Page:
The era of unsolicited opinions on our vaginas, vulvas and the way they ought to look and smell is over. And marketing speak has made it worse.
From the moment we become aware of our sexuality and intimacy, we start questioning ourselves on our vulvas, vaginas and worrying whether ours are “normal”. What is even more distressing is when we receive unsolicited opinions on how they ought to look or smell. Too many of us have been told their vagina smells bad, tastes funny, looks wrong, is too loose, too wet, not wet enough… This is vagina shaming at its finest.
Beyond the people we interact with, ads, brands and products we come across with on a simple supermarket run have always fed the insecurity by promoting a certain idea, that of perfect vaginas that are fresh, clean and smell like a bunch of roses. How has this toxic narrative encouraged a culture of shame and insecurity?
The psychology of intimate hygiene marketing and the “fresh and clean” narrative
Intimate hygiene products often known as “feminine hygiene products” have been around 1845, although they really became a thing in the early 20th century. Now a several billion dollar industry, it grew and thrived thanks to the rhetorics of fear and guilt, with very little control over whatever was said. That allowed for false advertising and dangerous concepts to be put forward and engrained in many women’s minds. Take Lysol, a disinfectant many used to “kill” germs and sperm.
Beyond those “clean vagina” essentials, many period-related products spoke the same language, the language of shame, with a variety of products designed to hide our period, and conceal any potential smell. We now know any fragrance is harmful for the health of vulvas and vaginas.
What’s that smell? Just a “regular” vagina smell.
Our vulvas and vaginas have been through a lot, each with their own unique way; whether in the shape, colour or fragrance, no two vaginas are the same. The days of somewhat feeling bad about it are over however. Every vulva and vagina comes with its own smell and taste, as influenced by a number of factors. What we eat, what we wear and our period can have a direct influence on our natural vaginal odour.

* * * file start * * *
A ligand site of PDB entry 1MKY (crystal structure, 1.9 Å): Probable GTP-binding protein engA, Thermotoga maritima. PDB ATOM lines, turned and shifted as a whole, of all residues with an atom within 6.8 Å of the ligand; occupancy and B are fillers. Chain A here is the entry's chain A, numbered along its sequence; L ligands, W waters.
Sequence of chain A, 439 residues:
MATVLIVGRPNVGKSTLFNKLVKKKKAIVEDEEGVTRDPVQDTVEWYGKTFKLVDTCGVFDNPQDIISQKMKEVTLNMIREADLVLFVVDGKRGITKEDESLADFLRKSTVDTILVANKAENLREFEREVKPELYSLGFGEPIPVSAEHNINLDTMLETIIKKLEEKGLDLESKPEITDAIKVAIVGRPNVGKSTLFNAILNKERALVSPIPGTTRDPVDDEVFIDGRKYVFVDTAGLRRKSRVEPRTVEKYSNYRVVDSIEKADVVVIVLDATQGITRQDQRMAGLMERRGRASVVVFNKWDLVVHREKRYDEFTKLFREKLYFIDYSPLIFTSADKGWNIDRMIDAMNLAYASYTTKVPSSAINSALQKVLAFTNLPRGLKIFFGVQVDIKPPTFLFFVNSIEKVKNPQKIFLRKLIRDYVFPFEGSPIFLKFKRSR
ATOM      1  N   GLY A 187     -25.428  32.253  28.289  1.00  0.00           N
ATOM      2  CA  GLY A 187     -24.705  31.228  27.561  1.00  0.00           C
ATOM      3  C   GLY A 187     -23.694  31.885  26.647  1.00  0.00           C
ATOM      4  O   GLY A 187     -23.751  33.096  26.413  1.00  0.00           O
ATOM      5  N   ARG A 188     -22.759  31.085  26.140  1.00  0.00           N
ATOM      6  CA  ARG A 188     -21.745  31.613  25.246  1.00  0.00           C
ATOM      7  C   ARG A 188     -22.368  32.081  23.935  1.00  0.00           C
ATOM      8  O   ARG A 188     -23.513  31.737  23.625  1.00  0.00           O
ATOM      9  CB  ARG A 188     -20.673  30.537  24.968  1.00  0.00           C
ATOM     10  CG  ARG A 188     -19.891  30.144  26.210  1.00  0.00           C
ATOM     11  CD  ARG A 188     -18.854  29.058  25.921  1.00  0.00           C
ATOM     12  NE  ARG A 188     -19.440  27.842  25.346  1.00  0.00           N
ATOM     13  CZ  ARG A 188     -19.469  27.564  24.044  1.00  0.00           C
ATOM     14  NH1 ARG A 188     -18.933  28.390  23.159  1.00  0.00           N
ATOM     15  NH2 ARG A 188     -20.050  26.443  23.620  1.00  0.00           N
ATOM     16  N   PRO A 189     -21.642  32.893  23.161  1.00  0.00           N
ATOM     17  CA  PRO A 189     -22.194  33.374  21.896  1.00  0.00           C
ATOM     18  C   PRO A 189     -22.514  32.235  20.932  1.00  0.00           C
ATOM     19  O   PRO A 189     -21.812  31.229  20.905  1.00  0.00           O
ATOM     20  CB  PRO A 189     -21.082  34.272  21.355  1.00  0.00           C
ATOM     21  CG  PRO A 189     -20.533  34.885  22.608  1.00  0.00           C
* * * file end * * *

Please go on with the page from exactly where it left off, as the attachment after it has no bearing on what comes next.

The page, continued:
There isn’t one specific smell: the vagina is home to billions of bacteria and comes with its pH. Bacterial flora is in constant evolution and can change at any time throughout the course of our lifetime. The one smell that should awaken suspicion is the beautifully named fish odour, which is never an indicator of poor hygiene but a sign of infection (vagina’s are self-cleaning!).
If you notice unusually strong smells, it might also be as a result of yeast infection, or it might even have to do with your urinary tract. Whatever the smell, it is a message your body is trying to send you and an invitation to get diagnosed for thrush, BV or other infections. It is never something to be ashamed of. Talk to your gynaecologist or doctor, and get better.
Every vulva and vagina is special in their own way and there is no right or wrong. What is wrong is being made to feel self-conscious by people who just don’t have a clue, or a say for that matter. The better you know your vagina. the better you can understand and feel when something is wrong – without feeling any kind of shame. Thoughts on the matter? DM us @y__spot.